An acronym or initialism can become so familiar that we forget what it stands for and add one of its own words back. A pin, or personal identification number, already has “number” in it, so adding “number” is redundant. ATM (an initialism, since it’s not pronounced as a word) stands for automated teller machine, so “machine” is redundant. (In 2001, New Scientist magazine named these kinds of redundancies RAS Syndrome. RAS stands for “redundant acronym syndrome.” Who says scientists are dull?)

So stop using your pin number at the ATM machine. Forget about the LCD display on your PC. Don’t take the GRE exam or worry about the APR rate for your student loan or cashing out of your IRA account. And never look at a UPC code.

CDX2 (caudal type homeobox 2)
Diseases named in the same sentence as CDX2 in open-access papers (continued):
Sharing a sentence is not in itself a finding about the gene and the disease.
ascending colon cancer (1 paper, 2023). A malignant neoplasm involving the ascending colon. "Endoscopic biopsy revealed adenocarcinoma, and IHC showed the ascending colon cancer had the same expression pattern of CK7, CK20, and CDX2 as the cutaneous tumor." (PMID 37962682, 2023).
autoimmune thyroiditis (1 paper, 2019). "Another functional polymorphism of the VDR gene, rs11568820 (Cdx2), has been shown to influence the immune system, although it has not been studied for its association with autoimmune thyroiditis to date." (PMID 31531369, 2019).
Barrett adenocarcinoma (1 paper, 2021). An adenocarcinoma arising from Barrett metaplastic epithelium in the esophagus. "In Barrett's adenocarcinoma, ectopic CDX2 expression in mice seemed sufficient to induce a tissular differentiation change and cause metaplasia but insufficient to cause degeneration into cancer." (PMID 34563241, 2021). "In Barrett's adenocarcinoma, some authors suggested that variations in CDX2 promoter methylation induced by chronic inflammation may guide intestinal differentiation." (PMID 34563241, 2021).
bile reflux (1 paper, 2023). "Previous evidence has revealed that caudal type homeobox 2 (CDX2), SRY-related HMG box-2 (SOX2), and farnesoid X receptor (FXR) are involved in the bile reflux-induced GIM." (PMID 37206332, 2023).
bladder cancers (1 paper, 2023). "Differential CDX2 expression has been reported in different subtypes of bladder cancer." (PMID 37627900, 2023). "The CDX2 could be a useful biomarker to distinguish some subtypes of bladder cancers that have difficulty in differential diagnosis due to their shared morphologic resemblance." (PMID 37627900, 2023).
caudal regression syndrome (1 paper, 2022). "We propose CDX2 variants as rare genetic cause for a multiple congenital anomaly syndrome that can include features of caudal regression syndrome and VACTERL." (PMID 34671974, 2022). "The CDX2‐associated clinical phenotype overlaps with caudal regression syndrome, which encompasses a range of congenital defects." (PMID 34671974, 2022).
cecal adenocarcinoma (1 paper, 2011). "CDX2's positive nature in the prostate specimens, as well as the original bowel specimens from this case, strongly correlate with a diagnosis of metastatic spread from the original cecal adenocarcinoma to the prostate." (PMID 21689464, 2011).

There. Saved you seven words. You’re welcome.

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Merrill Perlman managed copy desks across the newsroom at The New York Times, where she worked for 25 years. Follow her on Twitter at @meperl.